When establishing a non-profit organisation, founders can choose from a large range of legal structures. An organisation’s legal structure will determine the types of activities it is legally able to carry out and which government bodies it is required to seek registration from or report to.
In 2010 The Productivity Commission investigated the non-profit sector in The Contribution of the Not-for-Profit Sector. It considered the value of transitioning from the current legal structuring of non-profit organisations to a single legal form in order to prevent confusion between different forms and reduce the restrictive nature of some current forms. In the report, however, the Commission recommended retaining the current variety of legal forms as the migration of existing entities to a new system would be extremely expensive and time-consuming for organisations and current staff and advisors who are already familiar with the current system and regulations relating to their organisations.
It is possible to change the legal form of an organisation after it has been established and some leadership teams opt to do this when their organisation outgrows its original form, perhaps by gaining more members, increased revenue or expanding its area of operation.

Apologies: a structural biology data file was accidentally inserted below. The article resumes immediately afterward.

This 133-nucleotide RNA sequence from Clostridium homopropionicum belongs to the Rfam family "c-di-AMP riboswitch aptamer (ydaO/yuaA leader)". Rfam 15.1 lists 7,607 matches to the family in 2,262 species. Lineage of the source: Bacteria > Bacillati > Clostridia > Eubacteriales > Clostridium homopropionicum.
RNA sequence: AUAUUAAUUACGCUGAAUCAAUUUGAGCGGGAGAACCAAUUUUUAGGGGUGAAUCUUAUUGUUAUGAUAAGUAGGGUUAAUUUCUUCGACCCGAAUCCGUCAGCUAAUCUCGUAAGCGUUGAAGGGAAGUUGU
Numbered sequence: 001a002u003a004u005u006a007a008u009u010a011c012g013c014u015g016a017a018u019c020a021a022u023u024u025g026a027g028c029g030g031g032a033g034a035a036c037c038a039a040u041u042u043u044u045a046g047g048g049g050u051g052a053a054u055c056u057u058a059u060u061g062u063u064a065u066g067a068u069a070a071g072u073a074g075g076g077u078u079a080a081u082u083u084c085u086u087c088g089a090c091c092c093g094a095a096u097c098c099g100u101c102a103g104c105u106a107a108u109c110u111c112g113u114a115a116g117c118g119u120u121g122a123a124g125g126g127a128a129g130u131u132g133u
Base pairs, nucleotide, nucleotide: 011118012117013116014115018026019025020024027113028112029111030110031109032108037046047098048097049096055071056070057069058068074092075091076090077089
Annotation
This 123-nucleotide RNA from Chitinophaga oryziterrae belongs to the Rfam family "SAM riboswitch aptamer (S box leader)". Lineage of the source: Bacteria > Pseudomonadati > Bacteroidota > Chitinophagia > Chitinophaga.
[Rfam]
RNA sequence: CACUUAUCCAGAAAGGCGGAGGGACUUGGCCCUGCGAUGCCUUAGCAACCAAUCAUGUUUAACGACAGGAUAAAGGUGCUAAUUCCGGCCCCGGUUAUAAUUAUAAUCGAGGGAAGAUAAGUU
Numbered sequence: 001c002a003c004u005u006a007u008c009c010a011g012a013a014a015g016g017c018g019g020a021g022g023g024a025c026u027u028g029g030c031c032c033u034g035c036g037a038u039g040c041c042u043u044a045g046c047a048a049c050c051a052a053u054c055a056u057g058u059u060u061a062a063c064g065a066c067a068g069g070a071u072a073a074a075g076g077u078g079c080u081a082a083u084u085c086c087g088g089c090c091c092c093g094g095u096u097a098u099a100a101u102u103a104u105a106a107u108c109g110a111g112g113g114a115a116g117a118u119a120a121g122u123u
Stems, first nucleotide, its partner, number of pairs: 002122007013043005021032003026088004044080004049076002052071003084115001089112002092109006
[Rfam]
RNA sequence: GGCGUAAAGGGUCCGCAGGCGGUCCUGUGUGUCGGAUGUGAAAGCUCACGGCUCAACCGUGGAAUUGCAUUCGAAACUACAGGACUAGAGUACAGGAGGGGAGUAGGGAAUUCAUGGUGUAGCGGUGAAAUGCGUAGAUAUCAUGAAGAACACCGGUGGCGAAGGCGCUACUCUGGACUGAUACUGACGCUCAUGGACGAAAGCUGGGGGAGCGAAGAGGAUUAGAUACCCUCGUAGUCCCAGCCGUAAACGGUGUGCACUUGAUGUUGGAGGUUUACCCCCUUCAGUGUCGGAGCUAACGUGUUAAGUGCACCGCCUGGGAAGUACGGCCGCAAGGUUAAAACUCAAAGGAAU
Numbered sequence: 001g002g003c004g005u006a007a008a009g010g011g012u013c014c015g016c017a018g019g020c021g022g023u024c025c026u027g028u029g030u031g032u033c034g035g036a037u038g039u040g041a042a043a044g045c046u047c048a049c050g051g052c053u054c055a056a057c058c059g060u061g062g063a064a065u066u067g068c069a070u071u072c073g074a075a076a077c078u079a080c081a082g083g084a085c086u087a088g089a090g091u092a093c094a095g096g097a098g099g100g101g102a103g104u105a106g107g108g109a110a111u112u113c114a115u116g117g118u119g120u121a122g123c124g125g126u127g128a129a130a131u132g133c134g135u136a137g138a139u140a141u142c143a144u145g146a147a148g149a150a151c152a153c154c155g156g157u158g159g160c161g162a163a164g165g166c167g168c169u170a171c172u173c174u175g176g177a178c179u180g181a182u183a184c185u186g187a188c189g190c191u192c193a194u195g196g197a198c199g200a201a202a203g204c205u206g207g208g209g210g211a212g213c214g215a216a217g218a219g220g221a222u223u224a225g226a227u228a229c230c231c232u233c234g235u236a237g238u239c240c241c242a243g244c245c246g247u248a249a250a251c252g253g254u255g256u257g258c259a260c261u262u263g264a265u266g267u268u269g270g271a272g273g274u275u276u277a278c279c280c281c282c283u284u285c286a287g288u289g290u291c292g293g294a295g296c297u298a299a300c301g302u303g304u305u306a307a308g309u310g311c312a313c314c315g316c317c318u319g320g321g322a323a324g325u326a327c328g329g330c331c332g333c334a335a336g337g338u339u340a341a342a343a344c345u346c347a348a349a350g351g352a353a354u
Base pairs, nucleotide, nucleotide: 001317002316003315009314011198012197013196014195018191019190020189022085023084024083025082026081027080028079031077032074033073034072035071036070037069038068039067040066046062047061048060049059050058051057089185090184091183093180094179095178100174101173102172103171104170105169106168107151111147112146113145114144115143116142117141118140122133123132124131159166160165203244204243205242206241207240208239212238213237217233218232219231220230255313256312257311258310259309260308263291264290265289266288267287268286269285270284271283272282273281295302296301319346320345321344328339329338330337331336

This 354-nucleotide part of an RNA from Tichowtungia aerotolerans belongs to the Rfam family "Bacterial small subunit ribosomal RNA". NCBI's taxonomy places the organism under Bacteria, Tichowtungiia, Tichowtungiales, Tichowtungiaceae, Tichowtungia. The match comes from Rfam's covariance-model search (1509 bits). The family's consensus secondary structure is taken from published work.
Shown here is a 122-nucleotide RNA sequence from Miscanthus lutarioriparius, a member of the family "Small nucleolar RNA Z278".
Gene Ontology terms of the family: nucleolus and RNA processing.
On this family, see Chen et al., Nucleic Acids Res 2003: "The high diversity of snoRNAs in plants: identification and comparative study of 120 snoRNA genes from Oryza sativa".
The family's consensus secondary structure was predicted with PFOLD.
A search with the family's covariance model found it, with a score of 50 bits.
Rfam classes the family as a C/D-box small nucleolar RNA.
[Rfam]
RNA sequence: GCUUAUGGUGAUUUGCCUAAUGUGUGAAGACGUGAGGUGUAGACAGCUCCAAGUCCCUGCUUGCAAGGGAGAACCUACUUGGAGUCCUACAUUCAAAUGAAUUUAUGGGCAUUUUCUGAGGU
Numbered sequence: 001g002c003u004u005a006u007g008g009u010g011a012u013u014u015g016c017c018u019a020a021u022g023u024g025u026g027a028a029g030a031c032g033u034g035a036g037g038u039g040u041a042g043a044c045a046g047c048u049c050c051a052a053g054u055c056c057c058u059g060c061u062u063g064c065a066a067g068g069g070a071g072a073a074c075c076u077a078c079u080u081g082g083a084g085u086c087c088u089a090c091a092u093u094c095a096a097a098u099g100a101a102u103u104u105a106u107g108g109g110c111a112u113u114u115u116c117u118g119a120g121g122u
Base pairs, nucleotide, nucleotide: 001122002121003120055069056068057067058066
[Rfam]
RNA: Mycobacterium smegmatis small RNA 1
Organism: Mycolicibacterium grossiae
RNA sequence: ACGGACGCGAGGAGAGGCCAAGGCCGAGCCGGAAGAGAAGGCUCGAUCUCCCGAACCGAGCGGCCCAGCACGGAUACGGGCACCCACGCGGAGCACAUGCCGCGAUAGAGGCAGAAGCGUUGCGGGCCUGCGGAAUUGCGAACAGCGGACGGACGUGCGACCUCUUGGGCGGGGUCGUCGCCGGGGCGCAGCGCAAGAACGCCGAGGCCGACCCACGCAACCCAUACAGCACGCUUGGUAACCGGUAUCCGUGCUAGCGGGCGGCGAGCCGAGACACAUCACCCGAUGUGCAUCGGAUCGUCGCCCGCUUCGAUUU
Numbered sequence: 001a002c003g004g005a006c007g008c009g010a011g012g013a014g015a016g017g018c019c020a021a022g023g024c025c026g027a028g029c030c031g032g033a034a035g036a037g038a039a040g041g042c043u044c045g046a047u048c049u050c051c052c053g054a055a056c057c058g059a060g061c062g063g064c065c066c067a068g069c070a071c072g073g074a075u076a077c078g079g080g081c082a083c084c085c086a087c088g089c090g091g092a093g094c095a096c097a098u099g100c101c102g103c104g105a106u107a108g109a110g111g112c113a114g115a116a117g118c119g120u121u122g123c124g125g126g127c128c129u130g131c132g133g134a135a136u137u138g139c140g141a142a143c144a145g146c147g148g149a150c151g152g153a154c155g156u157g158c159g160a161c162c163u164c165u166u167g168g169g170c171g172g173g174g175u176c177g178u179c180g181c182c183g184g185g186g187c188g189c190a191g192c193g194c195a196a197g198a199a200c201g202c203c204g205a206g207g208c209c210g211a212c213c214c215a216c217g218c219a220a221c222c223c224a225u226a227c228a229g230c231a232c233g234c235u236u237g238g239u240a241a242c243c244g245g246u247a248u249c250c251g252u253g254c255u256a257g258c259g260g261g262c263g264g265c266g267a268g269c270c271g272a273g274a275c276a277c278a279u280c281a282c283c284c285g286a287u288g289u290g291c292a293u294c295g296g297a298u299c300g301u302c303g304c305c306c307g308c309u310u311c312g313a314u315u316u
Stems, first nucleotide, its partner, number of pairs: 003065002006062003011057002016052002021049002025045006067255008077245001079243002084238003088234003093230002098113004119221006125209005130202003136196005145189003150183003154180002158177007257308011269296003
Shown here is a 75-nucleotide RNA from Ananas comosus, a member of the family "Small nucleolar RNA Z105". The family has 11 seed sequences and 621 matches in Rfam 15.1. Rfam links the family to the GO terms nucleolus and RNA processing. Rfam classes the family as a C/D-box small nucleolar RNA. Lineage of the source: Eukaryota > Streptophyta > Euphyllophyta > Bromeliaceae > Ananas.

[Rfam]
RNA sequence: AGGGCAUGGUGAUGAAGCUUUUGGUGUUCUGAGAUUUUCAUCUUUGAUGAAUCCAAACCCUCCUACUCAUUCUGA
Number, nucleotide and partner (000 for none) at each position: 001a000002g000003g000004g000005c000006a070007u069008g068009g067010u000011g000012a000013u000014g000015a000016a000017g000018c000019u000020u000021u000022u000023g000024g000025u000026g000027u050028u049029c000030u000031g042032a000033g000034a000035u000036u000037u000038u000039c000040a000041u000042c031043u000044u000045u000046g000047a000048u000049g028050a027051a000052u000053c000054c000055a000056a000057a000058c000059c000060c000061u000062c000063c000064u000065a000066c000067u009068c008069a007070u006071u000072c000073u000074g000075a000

Please note, legal structure is the simplest level of qualifying information available about a non-profit organisation and the variety of organisations that can be found within each of these categories is broad. An organisation in any of the categories below might also qualify as a charity or be granted other special tax exemptions or different reporting requirements, but these are separate legal conditions on top of their basic legal structure. For more information on the differences between a non-profit organisation and a charity please see this fact sheet.
This fact sheet is intended as a simple overview of non-profit legal forms and terminology. Non-profit law is incredibly complex and there will be many exceptions, restrictions, allowances and important qualifications that are not described above. This fact sheet is not intended and should not be taken as legal advice. In many cases, serious penalties apply to organisations that are found to be lax in fulfilling the requirements of their legal structure. Dedicated legal advice should be sought from a legal practitioner before taking action.